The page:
By Harmeet Kaur, CNN
(CNN) — Wilma Mankiller has many accomplishments to her name — the first female principal chief of the Cherokee Nation, the Presidential Medal of Freedom, a US quarter in her likeness, to name a few.
Now, the late Cherokee leader and activist also boasts a Barbie doll in her honor.
Toy company Mattel released a Wilma Mankiller Barbie last month as part of its “Inspiring Women” series, commemorating her lifelong advocacy for Native and women’s rights.
Many Cherokee citizens are excited about the release — the doll appears to be sold out online, while the Cherokee Nation has said there is an order backlog due to high demand. The Wilma Mankiller Barbie was also commemorated in an event on the Cherokee Nation on Tuesday.
“When Native girls see it, they can achieve it, and Wilma Mankiller has shown countless young women to be fearless and speak up for Indigenous and human rights,” Principal Chief Chuck Hoskin Jr. said in a statement on November 7.
“Wilma Mankiller is a champion for the Cherokee Nation, for Indian Country, and even my own daughter. She truly exemplifies leadership, culture and equality and we applaud Mattel for commemorating her in the Barbie Inspiring Women Series.”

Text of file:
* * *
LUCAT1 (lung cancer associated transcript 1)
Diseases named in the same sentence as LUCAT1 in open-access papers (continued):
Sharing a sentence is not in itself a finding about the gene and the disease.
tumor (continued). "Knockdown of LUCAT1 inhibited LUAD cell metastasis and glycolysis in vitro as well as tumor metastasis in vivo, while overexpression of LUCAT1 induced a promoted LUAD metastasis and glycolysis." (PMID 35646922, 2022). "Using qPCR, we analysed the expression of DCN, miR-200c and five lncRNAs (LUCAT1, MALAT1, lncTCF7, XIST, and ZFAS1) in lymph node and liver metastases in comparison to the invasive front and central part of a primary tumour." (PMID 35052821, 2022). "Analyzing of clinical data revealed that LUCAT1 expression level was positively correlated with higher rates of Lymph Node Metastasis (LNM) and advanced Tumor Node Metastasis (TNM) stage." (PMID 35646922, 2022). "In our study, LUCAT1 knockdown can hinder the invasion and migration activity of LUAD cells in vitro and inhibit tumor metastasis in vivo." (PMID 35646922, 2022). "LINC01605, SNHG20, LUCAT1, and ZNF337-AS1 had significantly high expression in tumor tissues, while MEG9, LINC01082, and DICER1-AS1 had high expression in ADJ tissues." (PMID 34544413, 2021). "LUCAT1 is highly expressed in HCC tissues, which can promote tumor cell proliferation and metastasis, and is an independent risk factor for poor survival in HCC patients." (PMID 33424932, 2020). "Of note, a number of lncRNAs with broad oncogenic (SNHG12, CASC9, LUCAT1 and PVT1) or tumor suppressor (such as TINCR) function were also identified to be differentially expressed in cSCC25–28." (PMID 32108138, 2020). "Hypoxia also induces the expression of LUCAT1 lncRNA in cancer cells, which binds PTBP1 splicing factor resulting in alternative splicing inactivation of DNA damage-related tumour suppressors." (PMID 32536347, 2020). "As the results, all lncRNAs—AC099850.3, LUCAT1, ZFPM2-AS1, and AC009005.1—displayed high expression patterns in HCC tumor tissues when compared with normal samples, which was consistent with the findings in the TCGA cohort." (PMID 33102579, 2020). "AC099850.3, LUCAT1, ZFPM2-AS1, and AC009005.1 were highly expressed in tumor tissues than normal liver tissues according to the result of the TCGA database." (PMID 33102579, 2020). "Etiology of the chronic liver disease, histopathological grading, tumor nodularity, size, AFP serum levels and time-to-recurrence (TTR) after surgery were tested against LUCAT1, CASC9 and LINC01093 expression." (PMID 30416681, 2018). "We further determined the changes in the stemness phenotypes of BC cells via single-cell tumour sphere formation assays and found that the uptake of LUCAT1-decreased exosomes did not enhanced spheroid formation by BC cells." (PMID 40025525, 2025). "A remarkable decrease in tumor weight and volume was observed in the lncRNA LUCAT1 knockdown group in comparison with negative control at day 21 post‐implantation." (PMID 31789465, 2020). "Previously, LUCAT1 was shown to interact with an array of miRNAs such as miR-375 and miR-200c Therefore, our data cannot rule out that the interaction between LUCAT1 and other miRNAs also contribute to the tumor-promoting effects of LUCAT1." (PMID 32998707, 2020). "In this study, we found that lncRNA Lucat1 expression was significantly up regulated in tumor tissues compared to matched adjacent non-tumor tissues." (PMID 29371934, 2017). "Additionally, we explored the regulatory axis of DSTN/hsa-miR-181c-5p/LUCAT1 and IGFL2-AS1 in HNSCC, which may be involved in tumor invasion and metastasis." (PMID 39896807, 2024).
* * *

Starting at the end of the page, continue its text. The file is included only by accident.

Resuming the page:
But even as they celebrate the tribute to the revered Cherokee leader who died in 2010, some Cherokee people acknowledge having complicated feelings around the Wilma Mankiller Barbie.
Some Cherokee people see a missed opportunity
The Wilma Mankiller Barbie is inspired by a 2005 portrait that is now archived in the Library of Congress. In the photo, taken by her husband Charlie Soap, Mankiller wears a black dress with colorful stripes and carries a woven basket.
The Barbie doll version of Mankiller also holds a basket and wears a turquoise dress “with ribbon striping that represents the four directions: north, south, east and west,” according to Mattel’s website.
For Julie Reed, the doll’s design represents a missed opportunity.
Reed, an associate professor of Native American and American history at Penn State University and a citizen of the Cherokee Nation, said the basket that comes with the doll isn’t woven in a traditional Cherokee pattern. Basket weaving is perhaps one of the most well known Cherokee handicrafts, and she added that this could have been an occasion for Mattel to partner with basket weavers in the community.
She also said she would have liked to see the doll include more features that were specific to Mankiller, such as her signature jewelry.
“Wilma Mankiller always wore jewelry — often things that were gifted to her by artisans in the community, lots of clay bead necklaces. She was one of the first major female leaders of the tribe to wear a gorget publicly,” Reed told CNN.
A Mattel spokesperson told CNN that it worked with Mankiller’s estate, which is led by her husband Charlie Soap and her friend Kristina Kiehl, on the design. The Cherokee Nation did not work with Mattel on the doll, though the tribe has said that does not diminish the significance of the tribute.